Cook County Department of Public Health (CCDPH) officials would like to remind residents to be cautious and protect against West Nile Virus (WNV). Prevention is the most effective way to protect yourself and your family from becoming infected with WNV.
“Culex mosquitoes are the primary carrier of West Nile virus in our region,” said CCDPH chief operating officer, Terry Mason, MD, FACS. “During hot dry weather the mosquito, breeds in small pools of stagnant water. Unless basic prevention steps are taken to limit the risk, this water can easily accumulate around homes and put people at risk for the infection.”
The most effective way to prevent WNV is to follow the3 R’s – Reduce, Repel and Report.
- REDUCE exposure when mosquitoes are most active, especially between dusk and dawn.
- Fix or replace torn or missing screens on doors and windows.
- Get rid of standing water in pet bowls, flower pots, old tires, bird baths, baby pools and toys where mosquitoes can breed.
- Make sure rain gutters drain properly.
- REPEL mosquitoes when outdoors by applying insect repellent with DEET and follow label directions.
- REPORT dead birds to CCDPH by calling (708) 633-8025.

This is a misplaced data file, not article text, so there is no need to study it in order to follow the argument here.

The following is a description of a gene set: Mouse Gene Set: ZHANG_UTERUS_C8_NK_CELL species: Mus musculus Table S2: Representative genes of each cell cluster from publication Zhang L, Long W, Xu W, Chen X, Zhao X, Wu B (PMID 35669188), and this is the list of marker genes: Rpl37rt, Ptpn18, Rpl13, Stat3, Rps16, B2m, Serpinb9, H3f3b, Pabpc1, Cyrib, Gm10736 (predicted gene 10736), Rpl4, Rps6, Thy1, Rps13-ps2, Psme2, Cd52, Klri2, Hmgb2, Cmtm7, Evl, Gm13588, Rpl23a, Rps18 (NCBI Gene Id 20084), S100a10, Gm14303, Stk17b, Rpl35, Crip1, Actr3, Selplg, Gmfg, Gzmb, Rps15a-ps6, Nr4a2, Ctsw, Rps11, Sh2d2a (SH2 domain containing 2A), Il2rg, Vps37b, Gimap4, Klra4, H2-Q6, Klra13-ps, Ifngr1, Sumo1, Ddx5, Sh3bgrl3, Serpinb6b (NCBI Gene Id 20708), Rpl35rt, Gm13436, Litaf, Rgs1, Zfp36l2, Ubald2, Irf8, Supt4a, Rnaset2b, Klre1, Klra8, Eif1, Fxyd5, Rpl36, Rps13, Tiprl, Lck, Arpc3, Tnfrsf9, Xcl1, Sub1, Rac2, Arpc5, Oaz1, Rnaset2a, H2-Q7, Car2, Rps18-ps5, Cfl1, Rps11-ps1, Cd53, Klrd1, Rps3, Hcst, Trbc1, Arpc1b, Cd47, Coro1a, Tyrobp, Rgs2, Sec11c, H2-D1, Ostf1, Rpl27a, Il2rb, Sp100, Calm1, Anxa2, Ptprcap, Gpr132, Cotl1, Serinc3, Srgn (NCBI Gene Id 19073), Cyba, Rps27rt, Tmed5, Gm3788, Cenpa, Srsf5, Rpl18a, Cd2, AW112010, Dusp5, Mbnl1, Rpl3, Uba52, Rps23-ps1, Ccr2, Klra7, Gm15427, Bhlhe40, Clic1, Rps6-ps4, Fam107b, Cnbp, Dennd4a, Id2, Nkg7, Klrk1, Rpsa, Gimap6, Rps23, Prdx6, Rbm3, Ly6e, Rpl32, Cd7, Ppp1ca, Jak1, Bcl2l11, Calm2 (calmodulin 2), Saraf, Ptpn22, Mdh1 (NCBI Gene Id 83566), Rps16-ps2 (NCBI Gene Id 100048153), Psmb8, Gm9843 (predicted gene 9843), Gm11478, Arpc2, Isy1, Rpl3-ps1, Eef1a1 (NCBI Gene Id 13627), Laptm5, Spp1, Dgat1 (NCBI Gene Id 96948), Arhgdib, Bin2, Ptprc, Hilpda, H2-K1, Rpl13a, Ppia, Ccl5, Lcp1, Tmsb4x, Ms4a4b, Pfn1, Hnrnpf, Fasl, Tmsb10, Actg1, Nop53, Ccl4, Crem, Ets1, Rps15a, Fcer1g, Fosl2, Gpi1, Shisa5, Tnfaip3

West Nile virus (WNV) is an infection carried by mosquitoes. Mosquitoes may transmit the virus to humans after feeding on a bird infected with WNV. Most people infected with WNV have no symptoms of illness and never become ill. But illness can occur 3-15 days after an infected mosquito bite and cause symptoms of fever, headache and body aches. People over the age of 50 are at a higher risk for serious complications from encephalitis or meningitis. For that reason, people who experience high fever, confusion, muscle weakness, severe headaches, or a stiff neck should see a doctor immediately.
Between May and October each year, CCDPH conducts surveillance to identify mosquitoes, birds and humans positive for the disease. We will continue to report West Nile virus activity throughout the season through press releases, at our website, on Facebook and via Twitter.